During the summer of 1813, Fichte delivered from the Academical chair in Berlin a course of lectures “Ueber das Verhältniss des Urstaates zum Vernunftreiche” (On the relation of the Primitive to the Ideal State), which afterwards appeared as a posthumous publication in 1820 under the title of “Die Staatslehre.” In these lectures he set forth those views of the existing circumstances of his country, and of the war in which it was engaged, which he was prevented from communicating to the army directly. One of them bore the title of “Ueber den Begriff des wahren Kriegs”—(On the Idea of a true War.) With a clearness and energy of thought which seemed to increase with the difficulties and dangers of his country, he roused an irresistible opposition to the proposals for peace which, through the mediation of Austria, were offered during the armistice in June and July. The demands of Napoleon left Germany only a nominal independence; a brave and earnest people sought for true freedom. “A stout heart and no peace,” was Fichte’s motto, and, fortunately for Germany and for the world, his countrymen agreed with him. Hostilities were recommenced in August 1813.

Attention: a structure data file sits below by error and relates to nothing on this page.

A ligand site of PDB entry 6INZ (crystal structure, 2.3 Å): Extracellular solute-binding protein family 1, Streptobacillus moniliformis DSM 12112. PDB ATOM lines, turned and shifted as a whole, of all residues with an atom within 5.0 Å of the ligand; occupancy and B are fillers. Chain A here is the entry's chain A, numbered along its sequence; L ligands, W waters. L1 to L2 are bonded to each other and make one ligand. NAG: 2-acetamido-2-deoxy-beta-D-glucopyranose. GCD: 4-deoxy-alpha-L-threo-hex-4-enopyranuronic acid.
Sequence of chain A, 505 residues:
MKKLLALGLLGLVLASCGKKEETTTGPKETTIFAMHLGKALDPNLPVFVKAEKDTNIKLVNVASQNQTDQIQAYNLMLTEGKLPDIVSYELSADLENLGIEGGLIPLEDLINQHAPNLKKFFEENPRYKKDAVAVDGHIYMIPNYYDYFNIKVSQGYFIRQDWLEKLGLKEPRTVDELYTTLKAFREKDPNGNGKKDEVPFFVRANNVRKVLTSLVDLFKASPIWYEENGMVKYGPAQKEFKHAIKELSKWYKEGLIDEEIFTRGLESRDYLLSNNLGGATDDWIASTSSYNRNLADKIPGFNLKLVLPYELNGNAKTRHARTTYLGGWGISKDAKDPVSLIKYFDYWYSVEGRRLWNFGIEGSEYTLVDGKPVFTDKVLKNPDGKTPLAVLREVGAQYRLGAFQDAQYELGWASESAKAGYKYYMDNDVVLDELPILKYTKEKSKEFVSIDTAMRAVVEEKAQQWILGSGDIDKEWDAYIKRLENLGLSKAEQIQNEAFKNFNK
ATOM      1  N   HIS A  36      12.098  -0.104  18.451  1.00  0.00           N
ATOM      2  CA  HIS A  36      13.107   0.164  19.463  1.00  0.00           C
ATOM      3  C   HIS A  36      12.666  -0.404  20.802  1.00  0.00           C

In the beginning of the winter half-year, Fichte resumed his philosophical prelections at the University. His subject was an introduction to philosophy upon an entirely new plan, which should render a knowledge of his whole system much more easily attainable. It is said that this, his last course of academical lectures, was distinguished by unusual freshness and brilliancy of thought, as if he were animated once more by the energy of youthful enthusiasm, even while he stood, unconsciously, on the threshold of another world.[16] He had now accomplished the great object of his life,—the completion, in his own mind, of that scheme of knowledge by which his name was to be known to posterity. Existing in his own thought as one clear and comprehensive whole, he believed that he could now communicate it to others in a simpler and more intelligible form than it had yet assumed. It was his intention to devote the following summer to this purpose, and, in the solitude of some country retreat, to prepare a finished record of his philosophy in its maturity and completeness. But fate had ordered otherwise.